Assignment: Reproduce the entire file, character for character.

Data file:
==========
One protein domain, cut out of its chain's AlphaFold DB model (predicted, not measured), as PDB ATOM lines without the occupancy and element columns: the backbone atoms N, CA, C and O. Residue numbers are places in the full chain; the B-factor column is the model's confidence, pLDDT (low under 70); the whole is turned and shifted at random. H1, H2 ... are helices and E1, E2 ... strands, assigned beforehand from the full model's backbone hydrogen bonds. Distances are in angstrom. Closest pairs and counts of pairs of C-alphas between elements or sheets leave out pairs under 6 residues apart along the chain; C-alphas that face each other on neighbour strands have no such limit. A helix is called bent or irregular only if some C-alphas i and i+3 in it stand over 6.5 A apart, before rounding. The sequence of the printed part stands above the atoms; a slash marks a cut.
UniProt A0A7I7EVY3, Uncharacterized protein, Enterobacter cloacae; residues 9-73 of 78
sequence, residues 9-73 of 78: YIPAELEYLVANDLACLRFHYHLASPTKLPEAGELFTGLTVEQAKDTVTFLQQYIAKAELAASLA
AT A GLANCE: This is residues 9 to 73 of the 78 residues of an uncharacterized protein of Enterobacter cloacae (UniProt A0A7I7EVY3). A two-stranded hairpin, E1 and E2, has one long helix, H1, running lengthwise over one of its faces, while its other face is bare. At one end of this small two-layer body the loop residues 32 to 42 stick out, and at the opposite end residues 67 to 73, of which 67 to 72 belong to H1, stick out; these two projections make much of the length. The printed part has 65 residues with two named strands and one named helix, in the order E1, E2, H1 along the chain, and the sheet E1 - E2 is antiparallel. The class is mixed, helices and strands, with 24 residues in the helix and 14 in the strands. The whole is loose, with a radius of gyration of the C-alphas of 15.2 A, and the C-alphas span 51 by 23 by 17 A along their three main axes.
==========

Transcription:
One protein domain, cut out of its chain's AlphaFold DB model (predicted, not measured), as PDB ATOM lines without the occupancy and element columns: the backbone atoms N, CA, C and O. Residue numbers are places in the full chain; the B-factor column is the model's confidence, pLDDT (low under 70); the whole is turned and shifted at random. H1, H2 ... are helices and E1, E2 ... strands, assigned beforehand from the full model's backbone hydrogen bonds. Distances are in angstrom. Closest pairs and counts of pairs of C-alphas between elements or sheets leave out pairs under 6 residues apart along the chain; C-alphas that face each other on neighbour strands have no such limit. A helix is called bent or irregular only if some C-alphas i and i+3 in it stand over 6.5 A apart, before rounding. The sequence of the printed part stands above the atoms; a slash marks a cut.
UniProt A0A7I7EVY3, Uncharacterized protein, Enterobacter cloacae; residues 9-73 of 78
sequence, residues 9-73 of 78: YIPAELEYLVANDLACLRFHYHLASPTKLPEAGELFTGLTVEQAKDTVTFLQQYIAKAELAASLA
AT A GLANCE: This is residues 9 to 73 of the 78 residues of an uncharacterized protein of Enterobacter cloacae (UniProt A0A7I7EVY3). A two-stranded hairpin, E1 and E2, has one long helix, H1, running lengthwise over one of its faces, while its other face is bare. At one end of this small two-layer body the loop residues 32 to 42 stick out, and at the opposite end residues 67 to 73, of which 67 to 72 belong to H1, stick out; these two projections make much of the length. The printed part has 65 residues with two named strands and one named helix, in the order E1, E2, H1 along the chain, and the sheet E1 - E2 is antiparallel. The class is mixed, helices and strands, with 24 residues in the helix and 14 in the strands. The whole is loose, with a radius of gyration of the C-alphas of 15.2 A, and the C-alphas span 51 by 23 by 17 A along their three main axes.